A Time Series Analysis of Rail Demand in Great Britain
G Whelan, MVA Consultancy, UK; A Harvey, University of Cambridge, UK: J Cartmell, Department for Transport, UK
The paper investigates the time-series characteristics of the demand for rail travel in Great Britain over the past 30 years.
The paper explores the characteristics of time-series data to help understand how best to model the demand for rail travel. More specifically, the paper:
- Explores the relationship between rail demand and economic performance, considering the influence short and long term trends, and the existence of asymmetric effects (e.g. gains and losses);
- Examines the impact of long-term trends in economic, demographic and competition variables;
- Examines the impact of long-term trends in endogenous factors such as fares and service quality;
- Identifies and assess the influence of structural breaks on demand whether as a result of a single event or a process evolving over time; and
- Considers the constraints to passenger demand growth brought about by demand (market saturation) and supply (capacity restriction) side factors.
The methodological approach includes the use of univariate time-series and multivariate econometric approaches as well as a new application of unobserved component models (Harvey, 2006). Each model specification has advantages and disadvantages but on balance the unobserved components model is our preferred approach as it allows for trend and seasonal components to evolve over time allowing for changes to omitted variables and changes to consumer tastes and preferences. The unobserved components approach is thought to generate more robust elasticity estimates but it also identifies an unexplained trend which will need to be accommodated in the production of forecasts.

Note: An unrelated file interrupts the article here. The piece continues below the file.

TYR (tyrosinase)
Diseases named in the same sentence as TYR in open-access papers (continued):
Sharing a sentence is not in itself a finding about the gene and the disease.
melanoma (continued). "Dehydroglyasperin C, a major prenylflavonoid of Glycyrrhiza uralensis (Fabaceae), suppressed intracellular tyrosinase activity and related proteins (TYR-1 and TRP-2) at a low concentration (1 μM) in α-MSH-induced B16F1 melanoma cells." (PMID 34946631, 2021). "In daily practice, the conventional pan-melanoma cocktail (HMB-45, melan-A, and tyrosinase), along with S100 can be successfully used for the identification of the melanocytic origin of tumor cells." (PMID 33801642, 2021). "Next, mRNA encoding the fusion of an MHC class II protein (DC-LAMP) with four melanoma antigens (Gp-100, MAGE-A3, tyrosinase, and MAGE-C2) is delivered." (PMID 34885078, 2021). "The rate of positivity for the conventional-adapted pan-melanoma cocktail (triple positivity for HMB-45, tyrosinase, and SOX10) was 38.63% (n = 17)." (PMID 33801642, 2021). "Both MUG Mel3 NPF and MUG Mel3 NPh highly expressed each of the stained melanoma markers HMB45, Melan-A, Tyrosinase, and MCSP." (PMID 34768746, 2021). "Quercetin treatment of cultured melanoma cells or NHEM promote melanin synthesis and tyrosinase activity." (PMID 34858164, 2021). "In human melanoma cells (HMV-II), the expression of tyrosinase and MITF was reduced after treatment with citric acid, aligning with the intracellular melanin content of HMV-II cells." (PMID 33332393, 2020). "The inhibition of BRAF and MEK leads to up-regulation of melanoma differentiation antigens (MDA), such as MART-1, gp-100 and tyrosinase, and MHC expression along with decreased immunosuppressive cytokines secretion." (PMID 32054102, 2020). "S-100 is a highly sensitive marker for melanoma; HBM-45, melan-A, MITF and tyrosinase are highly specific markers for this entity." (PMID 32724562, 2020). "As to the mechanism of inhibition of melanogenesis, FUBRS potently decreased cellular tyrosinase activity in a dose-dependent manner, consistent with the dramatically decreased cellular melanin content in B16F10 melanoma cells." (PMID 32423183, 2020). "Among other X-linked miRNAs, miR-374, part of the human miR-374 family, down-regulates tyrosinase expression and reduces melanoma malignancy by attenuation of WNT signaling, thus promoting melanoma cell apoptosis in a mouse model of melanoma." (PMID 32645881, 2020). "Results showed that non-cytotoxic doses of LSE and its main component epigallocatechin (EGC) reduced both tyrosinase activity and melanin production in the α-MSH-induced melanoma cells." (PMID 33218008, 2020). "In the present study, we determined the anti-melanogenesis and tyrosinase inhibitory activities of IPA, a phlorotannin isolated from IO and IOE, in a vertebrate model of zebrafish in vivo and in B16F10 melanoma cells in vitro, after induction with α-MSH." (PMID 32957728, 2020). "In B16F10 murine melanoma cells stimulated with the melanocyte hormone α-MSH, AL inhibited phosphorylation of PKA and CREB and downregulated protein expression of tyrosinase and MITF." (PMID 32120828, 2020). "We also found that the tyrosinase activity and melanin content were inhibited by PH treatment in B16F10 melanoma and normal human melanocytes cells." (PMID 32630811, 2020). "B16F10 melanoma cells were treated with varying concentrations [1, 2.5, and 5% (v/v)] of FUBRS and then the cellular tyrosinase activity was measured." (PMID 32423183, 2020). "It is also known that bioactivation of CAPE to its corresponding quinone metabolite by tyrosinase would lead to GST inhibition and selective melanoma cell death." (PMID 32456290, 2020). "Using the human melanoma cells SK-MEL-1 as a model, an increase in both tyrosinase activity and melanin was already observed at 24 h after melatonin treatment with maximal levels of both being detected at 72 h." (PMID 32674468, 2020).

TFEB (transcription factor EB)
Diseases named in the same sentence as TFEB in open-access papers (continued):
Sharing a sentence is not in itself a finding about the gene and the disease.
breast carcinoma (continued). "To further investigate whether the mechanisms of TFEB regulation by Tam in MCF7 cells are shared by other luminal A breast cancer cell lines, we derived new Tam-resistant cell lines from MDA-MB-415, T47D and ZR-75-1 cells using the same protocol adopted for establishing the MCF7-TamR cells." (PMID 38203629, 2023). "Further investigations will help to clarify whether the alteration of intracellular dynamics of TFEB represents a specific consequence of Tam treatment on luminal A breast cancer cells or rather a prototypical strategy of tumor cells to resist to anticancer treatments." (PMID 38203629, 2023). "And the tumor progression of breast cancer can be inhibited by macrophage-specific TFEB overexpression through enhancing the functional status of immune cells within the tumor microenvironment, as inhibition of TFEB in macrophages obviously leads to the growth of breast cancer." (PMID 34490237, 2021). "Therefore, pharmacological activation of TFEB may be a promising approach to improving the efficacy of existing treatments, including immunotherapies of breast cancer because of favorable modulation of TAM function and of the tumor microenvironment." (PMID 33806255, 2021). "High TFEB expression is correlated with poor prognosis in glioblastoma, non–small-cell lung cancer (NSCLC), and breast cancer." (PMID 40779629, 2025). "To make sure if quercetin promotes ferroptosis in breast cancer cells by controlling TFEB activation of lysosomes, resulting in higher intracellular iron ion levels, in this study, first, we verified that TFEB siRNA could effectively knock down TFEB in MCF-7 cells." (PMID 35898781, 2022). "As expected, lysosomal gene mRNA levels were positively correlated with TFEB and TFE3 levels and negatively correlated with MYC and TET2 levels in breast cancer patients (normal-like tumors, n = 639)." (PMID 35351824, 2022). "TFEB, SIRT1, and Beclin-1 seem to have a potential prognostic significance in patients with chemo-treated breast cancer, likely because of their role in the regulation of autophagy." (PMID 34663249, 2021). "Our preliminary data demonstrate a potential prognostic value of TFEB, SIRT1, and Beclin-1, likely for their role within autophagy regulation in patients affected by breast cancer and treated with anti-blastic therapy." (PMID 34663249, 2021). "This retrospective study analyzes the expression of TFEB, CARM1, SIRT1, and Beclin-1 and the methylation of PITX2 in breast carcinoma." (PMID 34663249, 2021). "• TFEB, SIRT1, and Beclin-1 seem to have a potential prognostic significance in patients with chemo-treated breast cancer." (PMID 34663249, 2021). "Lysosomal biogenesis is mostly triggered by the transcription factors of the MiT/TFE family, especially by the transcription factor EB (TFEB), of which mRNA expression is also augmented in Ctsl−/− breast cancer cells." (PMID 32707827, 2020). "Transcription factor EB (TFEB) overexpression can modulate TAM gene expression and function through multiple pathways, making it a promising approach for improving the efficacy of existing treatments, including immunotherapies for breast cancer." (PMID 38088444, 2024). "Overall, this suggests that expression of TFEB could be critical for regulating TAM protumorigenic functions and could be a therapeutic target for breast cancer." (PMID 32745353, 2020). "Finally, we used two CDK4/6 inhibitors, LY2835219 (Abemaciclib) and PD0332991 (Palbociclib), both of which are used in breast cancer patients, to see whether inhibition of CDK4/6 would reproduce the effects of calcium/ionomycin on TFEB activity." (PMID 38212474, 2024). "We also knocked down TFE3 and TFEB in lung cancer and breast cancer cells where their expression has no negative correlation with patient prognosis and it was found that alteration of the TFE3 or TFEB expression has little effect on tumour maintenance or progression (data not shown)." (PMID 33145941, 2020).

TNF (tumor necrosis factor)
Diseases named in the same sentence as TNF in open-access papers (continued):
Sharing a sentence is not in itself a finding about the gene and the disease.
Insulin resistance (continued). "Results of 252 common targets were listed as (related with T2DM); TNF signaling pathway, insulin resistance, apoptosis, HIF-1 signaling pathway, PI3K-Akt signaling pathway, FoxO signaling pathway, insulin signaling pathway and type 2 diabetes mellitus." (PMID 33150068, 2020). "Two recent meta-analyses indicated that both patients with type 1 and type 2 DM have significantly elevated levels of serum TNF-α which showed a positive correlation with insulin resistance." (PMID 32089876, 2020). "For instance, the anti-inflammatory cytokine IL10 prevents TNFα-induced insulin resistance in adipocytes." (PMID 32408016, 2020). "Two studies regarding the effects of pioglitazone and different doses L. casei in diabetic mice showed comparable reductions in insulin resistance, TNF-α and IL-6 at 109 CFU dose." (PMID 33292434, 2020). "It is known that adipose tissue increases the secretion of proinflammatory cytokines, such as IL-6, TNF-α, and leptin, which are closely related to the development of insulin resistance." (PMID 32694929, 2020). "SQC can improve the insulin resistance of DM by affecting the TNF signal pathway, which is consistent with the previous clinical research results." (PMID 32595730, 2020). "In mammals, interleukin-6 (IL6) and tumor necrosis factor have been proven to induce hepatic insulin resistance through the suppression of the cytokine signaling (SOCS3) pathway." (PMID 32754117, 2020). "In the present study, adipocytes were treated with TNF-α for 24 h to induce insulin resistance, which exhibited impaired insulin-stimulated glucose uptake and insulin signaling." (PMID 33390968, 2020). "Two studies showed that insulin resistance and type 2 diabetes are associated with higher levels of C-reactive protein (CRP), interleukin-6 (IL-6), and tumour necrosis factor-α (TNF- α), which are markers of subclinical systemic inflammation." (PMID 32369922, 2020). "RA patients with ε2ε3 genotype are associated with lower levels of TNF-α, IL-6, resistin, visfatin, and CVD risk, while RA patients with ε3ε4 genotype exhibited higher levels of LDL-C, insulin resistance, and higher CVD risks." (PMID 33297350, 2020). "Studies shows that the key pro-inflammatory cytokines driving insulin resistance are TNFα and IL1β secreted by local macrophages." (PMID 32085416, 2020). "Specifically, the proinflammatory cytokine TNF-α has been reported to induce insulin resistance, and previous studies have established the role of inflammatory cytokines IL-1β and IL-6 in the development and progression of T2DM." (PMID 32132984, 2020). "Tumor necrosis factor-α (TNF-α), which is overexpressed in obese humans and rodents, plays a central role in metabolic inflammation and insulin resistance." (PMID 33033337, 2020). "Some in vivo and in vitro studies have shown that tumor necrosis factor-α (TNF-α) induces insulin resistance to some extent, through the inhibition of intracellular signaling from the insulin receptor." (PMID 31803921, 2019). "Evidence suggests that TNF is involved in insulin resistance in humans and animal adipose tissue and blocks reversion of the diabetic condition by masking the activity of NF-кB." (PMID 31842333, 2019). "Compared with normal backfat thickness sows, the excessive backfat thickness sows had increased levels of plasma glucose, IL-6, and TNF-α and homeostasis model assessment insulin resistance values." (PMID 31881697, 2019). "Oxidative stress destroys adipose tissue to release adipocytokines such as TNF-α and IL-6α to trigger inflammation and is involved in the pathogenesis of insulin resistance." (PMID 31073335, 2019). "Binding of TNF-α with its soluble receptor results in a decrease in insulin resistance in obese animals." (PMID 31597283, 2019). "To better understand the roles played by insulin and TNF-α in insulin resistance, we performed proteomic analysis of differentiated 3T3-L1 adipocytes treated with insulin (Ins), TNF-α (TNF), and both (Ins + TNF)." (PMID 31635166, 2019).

In addition to fares and economic performance, the models also included a range of other significant influences including: rail performance as measured by the Public Performance Measure (PPM), an index of the cost of motoring/price of fuel, an index of Bus & Coach fares and a series of dummy variables to account for accidents, strikes and regulatory interventions.
The analysis suggests that:
- A constant elasticity functional form is appropriate;
- There are no substantial structure breaks/ time varying parameters;
- There is limited evidence of behavioural asymmetries when modelling economic gains and losses;
- The use of a simple average revenue as a proxy for fares is problematic as shifts in demand between different products at different times of the year can result in volatility in the average revenue estimate. This volatility can be reduced by estimating the underlying trend in average revenue;
- Dynamics are important but their specification needs careful interpretation; and
- Fare elasticities of demand (passenger kilometres) are around -0.65 for Season tickets and around -0.9 for Non-Season tickets.
Harvey, A.C. (2006) Forecasting with Unobserved Components Time Series Models, Handbook of Economic Forecasting, edited by G Elliot, C Granger and A Timmermann, 327-412. North Holland.
Association for European Transport